Dr. Robert J. Dodd built a mansion in 1850 on Old Gulph Road in Ardmore; Dodd's Lane now leads to the house. His son, Dr. Robert J. Dodd, Jr., lived there after his father's death in 1876. Dr. Joseph Anderson lived in Ardmore at Old Lancaster and Mill Creek Roads. Dr. Gorham Parsons Sargent, of Bryn Mawr, was especially interested in maternity cases and was physician in charge of the Good Shepherd Hospital for Children, founded by the Episcopal Church of the Good Shepherd in 1873.

In 1893 a group of socially prominent women established the Bryn Mawr Hospital. The new building, designed by Frank Furness, was ultra-modern with an elevator and electric lights. It was the brain child of Ardmore's Dr. George S. Gerhard, nephew of a famous Philadelphia physician, William Wood Gerhard. George S. Gerhard maintained stables in Overbrook, Ardmore, and Devon where he changed horses as he drove on his house call route. When the Bryn Mawr Hospital opened, he was assisted by Dr. Robert C. Gamble who served as president of the medical staff until 1939. A medical laboratory was installed in 1905. Dr. Max Strumia, the director of laboratories from 1932 until after World War II, received honors and worldwide fame for his research on the use of blood plasma in the treatment of shock.

The school of nursing also opened in 1905. Nurses worked seventy hours a week and discipline was severe. Not until 1933 was the work-week reduced to sixty-four hours. At the request of the American Red Cross during World War I, the hospital increased the size of the nursing school classes. Eighteen Bryn Mawr nurses were in military service in World War I.

The hospital's first patient, a man with acute appendicitis, wisely refused surgery but submitted to "freezing" his appendix and survived to age ninety-five. Most of the patients were servants of Main Line families. People went to hospitals for care only in dire extremity. The first blood transfusion at Bryn Mawr Hospital took place in 1918. Four of nine patients receiving transfusions that year died; until blood typing was perfected, transfusion was a risky procedure. An obstetrical department opened in 1919.

Most of the doctors along the Main Line, among them Drs. Chrystie, Council, Branson, Alison, and William C. Powell, a homeopath, had autos by 1902 or 1903. They were mostly Autocars, although Dr. Gerhard had an impressive Maxwell and Rosemont's Dr. Branson made house calls in an immense Stanley Steamer. In 1907 the hospital replaced its horse drawn ambulance with an Autocar that had inflatable tires on wooden wheels, limelight lamps flanking the driver's seat, a big spotlight in front, and a rubber horn. Its top speed was thirty miles an hour.

In 1943 T. Truxton Hare became managing director of Bryn Mawr Hospital succeeding W. W. Bodine as president of the Board of Trustees after the war ended. Other outstanding benefactors of the hospital included Rudulph Ellis, Samuel M. Vauclain, George R. Packard, Robert E. Strawbridge, and C. Willing Hare. In 1980 Carl I. Berquist was president of administration, and Edward Starr III chairman of the board.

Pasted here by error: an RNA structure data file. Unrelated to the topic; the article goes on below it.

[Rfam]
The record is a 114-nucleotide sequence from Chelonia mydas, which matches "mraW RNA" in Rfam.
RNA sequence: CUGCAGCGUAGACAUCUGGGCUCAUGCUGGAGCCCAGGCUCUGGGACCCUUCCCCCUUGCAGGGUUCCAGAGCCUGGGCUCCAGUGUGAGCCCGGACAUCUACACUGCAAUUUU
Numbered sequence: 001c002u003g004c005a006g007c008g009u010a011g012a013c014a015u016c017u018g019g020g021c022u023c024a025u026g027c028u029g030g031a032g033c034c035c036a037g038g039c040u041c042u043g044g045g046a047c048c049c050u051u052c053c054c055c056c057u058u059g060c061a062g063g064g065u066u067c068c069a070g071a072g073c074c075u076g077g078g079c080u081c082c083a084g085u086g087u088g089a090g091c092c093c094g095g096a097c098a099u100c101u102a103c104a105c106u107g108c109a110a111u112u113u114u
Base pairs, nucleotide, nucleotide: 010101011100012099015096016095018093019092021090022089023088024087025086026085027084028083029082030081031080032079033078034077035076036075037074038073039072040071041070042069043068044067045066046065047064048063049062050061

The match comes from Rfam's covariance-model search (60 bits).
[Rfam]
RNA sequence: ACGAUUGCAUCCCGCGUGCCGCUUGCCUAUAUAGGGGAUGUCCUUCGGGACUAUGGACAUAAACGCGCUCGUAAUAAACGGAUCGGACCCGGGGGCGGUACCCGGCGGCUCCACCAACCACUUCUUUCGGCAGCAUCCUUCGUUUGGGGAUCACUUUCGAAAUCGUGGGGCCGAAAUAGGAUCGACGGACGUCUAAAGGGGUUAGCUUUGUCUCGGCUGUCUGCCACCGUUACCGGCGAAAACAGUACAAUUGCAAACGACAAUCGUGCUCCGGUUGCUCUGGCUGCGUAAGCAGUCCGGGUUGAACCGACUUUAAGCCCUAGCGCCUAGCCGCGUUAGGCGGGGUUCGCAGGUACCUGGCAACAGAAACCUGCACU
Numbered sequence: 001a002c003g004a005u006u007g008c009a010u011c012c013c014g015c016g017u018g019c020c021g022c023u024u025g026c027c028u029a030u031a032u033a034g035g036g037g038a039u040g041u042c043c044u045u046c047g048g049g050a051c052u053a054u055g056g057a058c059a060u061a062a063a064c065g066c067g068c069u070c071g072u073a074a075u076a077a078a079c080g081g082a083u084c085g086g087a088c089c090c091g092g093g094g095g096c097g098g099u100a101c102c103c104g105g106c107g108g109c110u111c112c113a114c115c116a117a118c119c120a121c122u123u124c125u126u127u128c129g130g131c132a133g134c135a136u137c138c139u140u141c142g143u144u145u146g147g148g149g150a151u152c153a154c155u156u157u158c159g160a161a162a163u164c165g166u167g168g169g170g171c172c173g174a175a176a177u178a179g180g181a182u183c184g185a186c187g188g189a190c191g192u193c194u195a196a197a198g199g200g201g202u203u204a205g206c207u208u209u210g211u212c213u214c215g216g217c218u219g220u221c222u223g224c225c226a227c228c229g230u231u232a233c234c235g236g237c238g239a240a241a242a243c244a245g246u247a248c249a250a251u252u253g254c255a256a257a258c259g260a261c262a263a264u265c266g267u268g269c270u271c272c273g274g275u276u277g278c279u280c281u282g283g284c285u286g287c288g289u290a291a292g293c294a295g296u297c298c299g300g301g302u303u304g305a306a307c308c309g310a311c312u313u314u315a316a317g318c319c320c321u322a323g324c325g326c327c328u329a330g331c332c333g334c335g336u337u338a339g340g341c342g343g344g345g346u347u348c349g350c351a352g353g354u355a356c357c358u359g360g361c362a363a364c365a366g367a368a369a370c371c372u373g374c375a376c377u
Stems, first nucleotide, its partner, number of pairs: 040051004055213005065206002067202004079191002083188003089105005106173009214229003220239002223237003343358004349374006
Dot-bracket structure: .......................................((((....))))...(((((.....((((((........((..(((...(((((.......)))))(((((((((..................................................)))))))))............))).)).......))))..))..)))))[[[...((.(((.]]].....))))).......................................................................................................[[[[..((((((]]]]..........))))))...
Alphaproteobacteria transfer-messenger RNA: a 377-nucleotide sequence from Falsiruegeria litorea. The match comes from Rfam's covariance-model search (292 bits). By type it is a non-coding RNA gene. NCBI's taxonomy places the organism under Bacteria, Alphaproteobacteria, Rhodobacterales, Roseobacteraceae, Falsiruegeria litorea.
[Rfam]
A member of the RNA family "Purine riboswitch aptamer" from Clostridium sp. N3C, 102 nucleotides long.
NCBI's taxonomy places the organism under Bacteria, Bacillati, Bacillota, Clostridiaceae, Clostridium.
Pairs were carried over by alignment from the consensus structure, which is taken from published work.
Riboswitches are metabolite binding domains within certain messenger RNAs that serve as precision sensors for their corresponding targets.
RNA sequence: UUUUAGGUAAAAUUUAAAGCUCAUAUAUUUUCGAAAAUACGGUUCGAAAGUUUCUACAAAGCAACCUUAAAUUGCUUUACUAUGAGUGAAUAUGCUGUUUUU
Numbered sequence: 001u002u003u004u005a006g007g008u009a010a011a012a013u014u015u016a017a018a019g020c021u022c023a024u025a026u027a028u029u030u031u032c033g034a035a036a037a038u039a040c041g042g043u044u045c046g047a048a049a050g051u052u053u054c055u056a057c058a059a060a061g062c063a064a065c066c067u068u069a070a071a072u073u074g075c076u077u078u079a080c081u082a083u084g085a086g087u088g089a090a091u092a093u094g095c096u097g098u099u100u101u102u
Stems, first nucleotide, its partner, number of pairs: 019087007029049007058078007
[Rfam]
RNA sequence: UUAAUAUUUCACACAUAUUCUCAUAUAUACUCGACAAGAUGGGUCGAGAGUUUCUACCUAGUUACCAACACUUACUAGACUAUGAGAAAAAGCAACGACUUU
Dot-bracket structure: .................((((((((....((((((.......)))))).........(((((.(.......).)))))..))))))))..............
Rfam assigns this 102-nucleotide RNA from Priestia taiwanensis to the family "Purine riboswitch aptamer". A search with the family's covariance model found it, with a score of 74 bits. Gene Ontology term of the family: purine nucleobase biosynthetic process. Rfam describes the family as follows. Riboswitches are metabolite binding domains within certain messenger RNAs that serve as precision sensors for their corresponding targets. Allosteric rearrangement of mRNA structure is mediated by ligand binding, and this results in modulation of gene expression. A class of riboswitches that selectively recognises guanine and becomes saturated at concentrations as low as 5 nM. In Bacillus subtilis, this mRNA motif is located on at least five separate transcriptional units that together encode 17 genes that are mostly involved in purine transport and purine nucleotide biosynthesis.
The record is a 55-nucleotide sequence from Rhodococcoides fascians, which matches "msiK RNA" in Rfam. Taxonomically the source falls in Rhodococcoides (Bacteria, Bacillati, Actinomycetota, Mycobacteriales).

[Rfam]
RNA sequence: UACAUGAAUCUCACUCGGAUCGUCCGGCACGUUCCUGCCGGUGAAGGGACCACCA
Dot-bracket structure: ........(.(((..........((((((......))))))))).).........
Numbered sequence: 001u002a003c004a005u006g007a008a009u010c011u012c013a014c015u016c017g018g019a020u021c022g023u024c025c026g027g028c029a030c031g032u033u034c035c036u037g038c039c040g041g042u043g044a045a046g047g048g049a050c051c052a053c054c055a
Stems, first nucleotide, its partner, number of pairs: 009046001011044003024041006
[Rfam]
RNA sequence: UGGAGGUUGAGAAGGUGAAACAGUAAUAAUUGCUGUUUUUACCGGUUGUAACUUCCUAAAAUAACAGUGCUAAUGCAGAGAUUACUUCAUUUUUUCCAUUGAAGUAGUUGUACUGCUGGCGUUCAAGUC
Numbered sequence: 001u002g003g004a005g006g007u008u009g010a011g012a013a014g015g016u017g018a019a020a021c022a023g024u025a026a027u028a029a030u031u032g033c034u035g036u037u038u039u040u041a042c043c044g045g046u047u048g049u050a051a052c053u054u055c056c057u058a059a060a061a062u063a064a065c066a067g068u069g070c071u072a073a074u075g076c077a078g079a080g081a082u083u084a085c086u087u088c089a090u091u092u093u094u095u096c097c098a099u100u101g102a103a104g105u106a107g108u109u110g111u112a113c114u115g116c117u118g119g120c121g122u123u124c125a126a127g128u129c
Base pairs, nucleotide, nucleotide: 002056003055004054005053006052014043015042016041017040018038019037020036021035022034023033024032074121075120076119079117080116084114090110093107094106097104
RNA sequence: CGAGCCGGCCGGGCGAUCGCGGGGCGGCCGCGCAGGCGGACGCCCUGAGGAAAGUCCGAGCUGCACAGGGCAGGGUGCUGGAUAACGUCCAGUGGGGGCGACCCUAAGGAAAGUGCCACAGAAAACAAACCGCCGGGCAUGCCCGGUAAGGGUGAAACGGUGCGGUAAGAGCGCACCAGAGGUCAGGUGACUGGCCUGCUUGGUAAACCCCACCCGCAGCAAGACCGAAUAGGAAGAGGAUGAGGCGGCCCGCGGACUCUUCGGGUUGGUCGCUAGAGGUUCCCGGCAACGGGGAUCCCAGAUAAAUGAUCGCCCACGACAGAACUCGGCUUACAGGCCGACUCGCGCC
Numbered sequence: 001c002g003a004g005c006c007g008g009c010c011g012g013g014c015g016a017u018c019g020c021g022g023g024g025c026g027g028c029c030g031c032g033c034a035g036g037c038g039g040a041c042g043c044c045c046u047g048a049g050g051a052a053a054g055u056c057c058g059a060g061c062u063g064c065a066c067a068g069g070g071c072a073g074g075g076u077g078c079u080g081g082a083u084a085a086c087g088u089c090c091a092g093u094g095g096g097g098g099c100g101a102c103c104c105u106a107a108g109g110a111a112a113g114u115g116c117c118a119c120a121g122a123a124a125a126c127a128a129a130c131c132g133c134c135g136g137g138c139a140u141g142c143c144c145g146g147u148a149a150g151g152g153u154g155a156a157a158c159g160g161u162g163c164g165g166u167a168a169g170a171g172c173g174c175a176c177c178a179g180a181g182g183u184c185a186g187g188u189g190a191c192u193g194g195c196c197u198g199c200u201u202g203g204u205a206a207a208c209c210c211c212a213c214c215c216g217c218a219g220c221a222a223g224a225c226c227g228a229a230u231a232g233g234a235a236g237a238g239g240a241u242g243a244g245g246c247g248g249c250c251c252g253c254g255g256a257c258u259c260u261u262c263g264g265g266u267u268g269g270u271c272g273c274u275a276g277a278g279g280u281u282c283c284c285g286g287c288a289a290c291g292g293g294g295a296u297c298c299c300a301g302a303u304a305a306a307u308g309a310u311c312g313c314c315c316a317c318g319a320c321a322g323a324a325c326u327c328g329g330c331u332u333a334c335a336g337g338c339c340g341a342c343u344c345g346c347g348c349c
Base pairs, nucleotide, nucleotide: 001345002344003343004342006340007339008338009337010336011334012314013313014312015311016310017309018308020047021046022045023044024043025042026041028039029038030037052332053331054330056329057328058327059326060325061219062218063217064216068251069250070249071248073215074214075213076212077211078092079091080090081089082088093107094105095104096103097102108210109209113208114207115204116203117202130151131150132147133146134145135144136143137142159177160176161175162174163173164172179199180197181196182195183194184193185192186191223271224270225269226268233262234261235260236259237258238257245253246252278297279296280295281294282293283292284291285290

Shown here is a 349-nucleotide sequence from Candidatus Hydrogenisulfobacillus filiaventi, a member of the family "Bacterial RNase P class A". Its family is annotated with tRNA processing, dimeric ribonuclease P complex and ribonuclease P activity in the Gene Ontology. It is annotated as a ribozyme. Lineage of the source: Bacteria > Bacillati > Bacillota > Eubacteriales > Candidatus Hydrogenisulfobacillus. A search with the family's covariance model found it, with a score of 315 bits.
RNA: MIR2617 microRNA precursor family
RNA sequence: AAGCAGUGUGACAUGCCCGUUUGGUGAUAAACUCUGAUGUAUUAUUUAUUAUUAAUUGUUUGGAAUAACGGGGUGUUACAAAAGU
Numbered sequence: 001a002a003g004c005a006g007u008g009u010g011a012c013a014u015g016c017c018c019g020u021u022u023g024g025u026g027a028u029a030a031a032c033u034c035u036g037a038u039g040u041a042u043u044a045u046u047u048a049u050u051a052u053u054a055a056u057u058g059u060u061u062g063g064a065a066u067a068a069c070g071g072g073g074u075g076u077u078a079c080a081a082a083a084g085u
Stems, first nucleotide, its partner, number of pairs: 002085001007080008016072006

From 20 beds, the Bryn Mawr Hospital had grown, by 1980, to 397 beds and 28 bassinets, and employed 1,315 people and a medical staff of 310 doctors to care for the 15,347 patients admitted that year.

The Lankenau Hospital, formerly the German Hospital of Philadelphia, where it was chartered in1860, moved into Lower Merion in 1953. Designed by Vincent Kling and built on Lancaster Avenue near City Line, the hospital was named for John D. Lankenau, who, with his wife, the former Mary Jane Drexel, was an early benefactor. Dr. John B. Deaver, the surgeon who ruled supreme in the amphitheater from 1880 to 1931, was followed by his son, J. Montgomery Deaver. Some of the nurses were Lutheran deaconesses, members of a German religious nursing order who provided superior nursing care.

Since 1966 Lankenau has been affiliated with Jefferson Medical College. Teaching programs have been broadened, dozens of new medical services have been added, and the original building has been enlarged and renovated. In 1980 the hospital admitted 15,955 patients, employed 1,639 people, and had 448 beds and 41 bassinets.

The controversial Dr. Albert C. Barnes, who was born in Kensington, Philadelphia, made a fortune patenting an antiseptic medicine, Argyrol, for which he lost his medical license. He lived in Merion and left his priceless modem art collection to the community along with his colorful reputation.

Samuel Booth Sturgis, the patriarch of township doctors, was born in 1891 in West Manayunk within fifteen miles of the spot where his Swedish ancestor, Sven Shute, landed on Tinicum Island in 1643. Dr. Sturgis has practiced on the Main Line since 1918. One of his classmates at Lower Merion High School was Monroe Hinson Tunnell, a black doctor who practiced in Bryn Mawr. Dr. Tunnell was a graduate of Jefferson, where he won the graduating class gold medal in gynecology. Dr. Sturgis also remembers Drs. Clifford and Herbert Arnold, who practiced in Ardmore.

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